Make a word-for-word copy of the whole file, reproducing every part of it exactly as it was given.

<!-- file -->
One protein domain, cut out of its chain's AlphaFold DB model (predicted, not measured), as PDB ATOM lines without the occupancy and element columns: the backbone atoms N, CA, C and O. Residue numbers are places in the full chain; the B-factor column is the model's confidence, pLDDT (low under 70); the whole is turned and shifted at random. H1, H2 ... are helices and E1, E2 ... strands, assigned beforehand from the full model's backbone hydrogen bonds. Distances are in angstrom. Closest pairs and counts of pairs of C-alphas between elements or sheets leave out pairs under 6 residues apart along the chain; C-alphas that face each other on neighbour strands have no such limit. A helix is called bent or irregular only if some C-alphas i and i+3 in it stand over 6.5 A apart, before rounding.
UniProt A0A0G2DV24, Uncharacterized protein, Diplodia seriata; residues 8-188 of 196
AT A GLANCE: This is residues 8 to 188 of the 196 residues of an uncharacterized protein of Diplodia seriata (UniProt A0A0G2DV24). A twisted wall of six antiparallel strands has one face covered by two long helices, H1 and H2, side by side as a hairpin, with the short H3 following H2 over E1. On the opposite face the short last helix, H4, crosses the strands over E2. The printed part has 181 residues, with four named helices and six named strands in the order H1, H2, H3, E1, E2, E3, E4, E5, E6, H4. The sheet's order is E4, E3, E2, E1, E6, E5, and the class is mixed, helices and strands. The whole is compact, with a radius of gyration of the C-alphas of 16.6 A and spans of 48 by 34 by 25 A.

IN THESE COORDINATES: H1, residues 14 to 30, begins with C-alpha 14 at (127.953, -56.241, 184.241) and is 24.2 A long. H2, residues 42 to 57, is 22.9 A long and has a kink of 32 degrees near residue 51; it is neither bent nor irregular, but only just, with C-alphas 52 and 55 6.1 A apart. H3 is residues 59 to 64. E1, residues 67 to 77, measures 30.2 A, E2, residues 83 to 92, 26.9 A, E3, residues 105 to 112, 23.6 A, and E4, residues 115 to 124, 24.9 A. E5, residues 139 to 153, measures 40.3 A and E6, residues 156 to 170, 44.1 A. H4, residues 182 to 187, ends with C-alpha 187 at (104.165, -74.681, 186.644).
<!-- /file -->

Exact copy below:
One protein domain, cut out of its chain's AlphaFold DB model (predicted, not measured), as PDB ATOM lines without the occupancy and element columns: the backbone atoms N, CA, C and O. Residue numbers are places in the full chain; the B-factor column is the model's confidence, pLDDT (low under 70); the whole is turned and shifted at random. H1, H2 ... are helices and E1, E2 ... strands, assigned beforehand from the full model's backbone hydrogen bonds. Distances are in angstrom. Closest pairs and counts of pairs of C-alphas between elements or sheets leave out pairs under 6 residues apart along the chain; C-alphas that face each other on neighbour strands have no such limit. A helix is called bent or irregular only if some C-alphas i and i+3 in it stand over 6.5 A apart, before rounding.
UniProt A0A0G2DV24, Uncharacterized protein, Diplodia seriata; residues 8-188 of 196
AT A GLANCE: This is residues 8 to 188 of the 196 residues of an uncharacterized protein of Diplodia seriata (UniProt A0A0G2DV24). A twisted wall of six antiparallel strands has one face covered by two long helices, H1 and H2, side by side as a hairpin, with the short H3 following H2 over E1. On the opposite face the short last helix, H4, crosses the strands over E2. The printed part has 181 residues, with four named helices and six named strands in the order H1, H2, H3, E1, E2, E3, E4, E5, E6, H4. The sheet's order is E4, E3, E2, E1, E6, E5, and the class is mixed, helices and strands. The whole is compact, with a radius of gyration of the C-alphas of 16.6 A and spans of 48 by 34 by 25 A.

IN THESE COORDINATES: H1, residues 14 to 30, begins with C-alpha 14 at (127.953, -56.241, 184.241) and is 24.2 A long. H2, residues 42 to 57, is 22.9 A long and has a kink of 32 degrees near residue 51; it is neither bent nor irregular, but only just, with C-alphas 52 and 55 6.1 A apart. H3 is residues 59 to 64. E1, residues 67 to 77, measures 30.2 A, E2, residues 83 to 92, 26.9 A, E3, residues 105 to 112, 23.6 A, and E4, residues 115 to 124, 24.9 A. E5, residues 139 to 153, measures 40.3 A and E6, residues 156 to 170, 44.1 A. H4, residues 182 to 187, ends with C-alpha 187 at (104.165, -74.681, 186.644).